much anticipated and heavily delayed fourth album, The Wonder Years on Sept. 27. The album is said to feature performances by Marsha Ambrosius, Talib Kweli, Kendrick Lamar, Warren G., Big K.R.I.T., David Banner, Erykah Badu, Murs, Mac Miller, Big Remo, Rhapsody, and former Little Brother group member, Phonte. 9th is also taking time gearing up, to promote the new documentary entitled The Wonder Year, in which up-and-coming filmmaker Kenneth Price documents a year in 9th’s life. More on that later. When I arrived at 9th’s Raleigh studio, I was greeted by a series of surprises. None of 9th’s album covers lined the walls, no plaques, no photos of him shaking hands with musical icons, or even a case to hold his awards. The walls were for the most part bare, with the exception of a few old posters of some artists who evidently had influenced the man growing up (The Beatles on one wall, Michael Jackson on another). There was an XBox360, that Douthit admitted was mostly used to watch Netflix films, a disheveled bed (for those all night recording sessions), and of course stacks and stacks of old 1970s vinyls in each corner. “You know what? I wanted to do a TV show where, well ... You know how people have like, cooking shows? Cooking shows where people visit restaurants? I wanted to do something like that, but show you all the great vinyl August 2011 | FEED Magazine | 13


“I was already in love with hip hop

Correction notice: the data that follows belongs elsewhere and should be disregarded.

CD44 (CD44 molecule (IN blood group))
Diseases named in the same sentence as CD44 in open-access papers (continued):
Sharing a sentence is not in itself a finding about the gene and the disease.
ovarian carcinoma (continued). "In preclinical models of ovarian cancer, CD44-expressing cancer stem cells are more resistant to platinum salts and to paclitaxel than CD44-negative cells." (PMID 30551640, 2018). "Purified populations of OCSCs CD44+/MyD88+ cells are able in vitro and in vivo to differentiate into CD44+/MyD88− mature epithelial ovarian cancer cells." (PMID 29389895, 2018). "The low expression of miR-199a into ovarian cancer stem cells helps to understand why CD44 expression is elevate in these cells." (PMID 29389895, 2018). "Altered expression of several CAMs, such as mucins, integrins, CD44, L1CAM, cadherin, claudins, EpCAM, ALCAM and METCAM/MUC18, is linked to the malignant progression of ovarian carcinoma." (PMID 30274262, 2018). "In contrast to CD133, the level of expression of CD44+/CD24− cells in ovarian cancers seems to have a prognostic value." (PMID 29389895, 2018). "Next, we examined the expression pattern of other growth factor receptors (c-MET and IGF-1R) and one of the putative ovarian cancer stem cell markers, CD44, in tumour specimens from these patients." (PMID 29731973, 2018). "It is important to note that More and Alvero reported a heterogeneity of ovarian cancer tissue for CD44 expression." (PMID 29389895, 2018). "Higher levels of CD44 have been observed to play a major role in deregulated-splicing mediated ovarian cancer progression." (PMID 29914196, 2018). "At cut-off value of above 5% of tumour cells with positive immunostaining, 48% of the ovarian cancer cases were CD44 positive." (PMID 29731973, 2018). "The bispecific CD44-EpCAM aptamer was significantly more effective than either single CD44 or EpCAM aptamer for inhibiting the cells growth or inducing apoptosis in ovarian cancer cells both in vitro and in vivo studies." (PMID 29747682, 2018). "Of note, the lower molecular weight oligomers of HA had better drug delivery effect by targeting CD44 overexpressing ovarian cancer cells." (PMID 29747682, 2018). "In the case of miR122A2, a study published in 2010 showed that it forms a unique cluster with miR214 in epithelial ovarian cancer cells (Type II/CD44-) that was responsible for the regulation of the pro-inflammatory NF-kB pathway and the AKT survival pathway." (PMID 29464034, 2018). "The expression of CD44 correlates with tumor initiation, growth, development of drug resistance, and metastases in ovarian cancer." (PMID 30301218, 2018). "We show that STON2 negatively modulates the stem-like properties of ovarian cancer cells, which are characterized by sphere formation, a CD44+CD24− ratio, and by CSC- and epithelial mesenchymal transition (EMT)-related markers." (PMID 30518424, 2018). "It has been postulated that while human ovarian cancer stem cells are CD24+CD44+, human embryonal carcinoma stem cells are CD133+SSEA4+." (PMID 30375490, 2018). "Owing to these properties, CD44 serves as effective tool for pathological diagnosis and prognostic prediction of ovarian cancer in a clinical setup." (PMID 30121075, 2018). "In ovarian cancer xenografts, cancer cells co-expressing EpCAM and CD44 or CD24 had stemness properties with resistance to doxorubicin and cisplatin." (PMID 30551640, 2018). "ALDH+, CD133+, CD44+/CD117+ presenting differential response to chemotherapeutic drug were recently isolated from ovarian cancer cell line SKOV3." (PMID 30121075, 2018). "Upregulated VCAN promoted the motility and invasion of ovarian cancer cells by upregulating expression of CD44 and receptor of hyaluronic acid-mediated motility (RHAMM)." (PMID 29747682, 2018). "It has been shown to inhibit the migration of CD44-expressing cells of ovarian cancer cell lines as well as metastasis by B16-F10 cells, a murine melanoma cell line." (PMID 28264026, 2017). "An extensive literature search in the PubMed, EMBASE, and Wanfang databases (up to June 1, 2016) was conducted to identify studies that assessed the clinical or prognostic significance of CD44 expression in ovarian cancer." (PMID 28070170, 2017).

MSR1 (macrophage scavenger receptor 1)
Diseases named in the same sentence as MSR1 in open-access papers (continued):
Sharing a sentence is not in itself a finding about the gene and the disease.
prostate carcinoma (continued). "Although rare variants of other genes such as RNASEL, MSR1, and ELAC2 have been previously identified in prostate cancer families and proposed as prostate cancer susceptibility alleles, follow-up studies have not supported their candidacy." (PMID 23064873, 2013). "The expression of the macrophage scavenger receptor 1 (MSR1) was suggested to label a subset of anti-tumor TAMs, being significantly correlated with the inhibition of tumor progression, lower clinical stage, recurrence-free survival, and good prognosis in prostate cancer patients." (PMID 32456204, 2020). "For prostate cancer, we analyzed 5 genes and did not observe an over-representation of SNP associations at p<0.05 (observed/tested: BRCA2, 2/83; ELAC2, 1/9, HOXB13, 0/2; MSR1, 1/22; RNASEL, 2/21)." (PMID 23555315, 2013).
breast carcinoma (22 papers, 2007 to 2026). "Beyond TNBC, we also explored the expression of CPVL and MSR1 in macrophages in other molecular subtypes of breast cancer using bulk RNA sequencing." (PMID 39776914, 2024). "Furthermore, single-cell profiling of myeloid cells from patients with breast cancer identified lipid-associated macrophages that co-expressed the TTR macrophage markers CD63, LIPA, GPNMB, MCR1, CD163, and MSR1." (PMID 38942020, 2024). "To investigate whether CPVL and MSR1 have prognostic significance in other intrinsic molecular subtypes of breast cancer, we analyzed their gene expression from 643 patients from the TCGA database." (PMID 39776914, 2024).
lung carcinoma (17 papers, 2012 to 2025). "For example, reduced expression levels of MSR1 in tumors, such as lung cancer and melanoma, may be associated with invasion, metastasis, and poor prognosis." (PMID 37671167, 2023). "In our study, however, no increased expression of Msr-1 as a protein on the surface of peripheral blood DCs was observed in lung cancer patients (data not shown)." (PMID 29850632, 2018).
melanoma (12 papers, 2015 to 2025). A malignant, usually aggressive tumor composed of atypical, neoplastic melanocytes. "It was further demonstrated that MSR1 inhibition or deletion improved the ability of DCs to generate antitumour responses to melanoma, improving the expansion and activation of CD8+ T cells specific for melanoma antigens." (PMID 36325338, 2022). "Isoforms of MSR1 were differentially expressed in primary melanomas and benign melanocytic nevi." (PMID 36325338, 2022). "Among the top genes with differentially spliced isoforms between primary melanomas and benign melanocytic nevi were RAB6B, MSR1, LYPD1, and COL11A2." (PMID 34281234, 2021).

but now I started to research these different

artists. I started to read credits. I began

listening to samples.�

14 | FEED Magazine | August 2011


stores,” 9th said. ”I go from city to city, digging through records and seeing what I can find, then giving a history of the record to people.” Though 9th has rapped (under the name 9thmatic), he considers himself foremost a producer. He has made a name for himself by digging up obscure records from the 1970s and beyond, and creating entirely new beats. “A lot of it is attributed to my older brother. My parents were in their early 30s when they had me. There was a generation gap in my house. My brother was 12-years older than me. My brother is 48 now. He listened to Earth Wind and Fire, The Commodores … He listened to the late ‘70s, all the way up to the early ‘80s. My parents listened to the ‘60s, down to the 1950s. A lot of people stopped listening to new music because it was ‘secular.’ That made another generation gap — where I didn’t listen to a whole era of music growing up … Then I got introduced to it by hip hop.” 9th recalls an event that took place while he was attending college which he claims changed everything. A peer was playing an old Ronnie Ross song. 9th, who had been listening to rap recognized a portion of the song from a rap song he’d heard and became confused as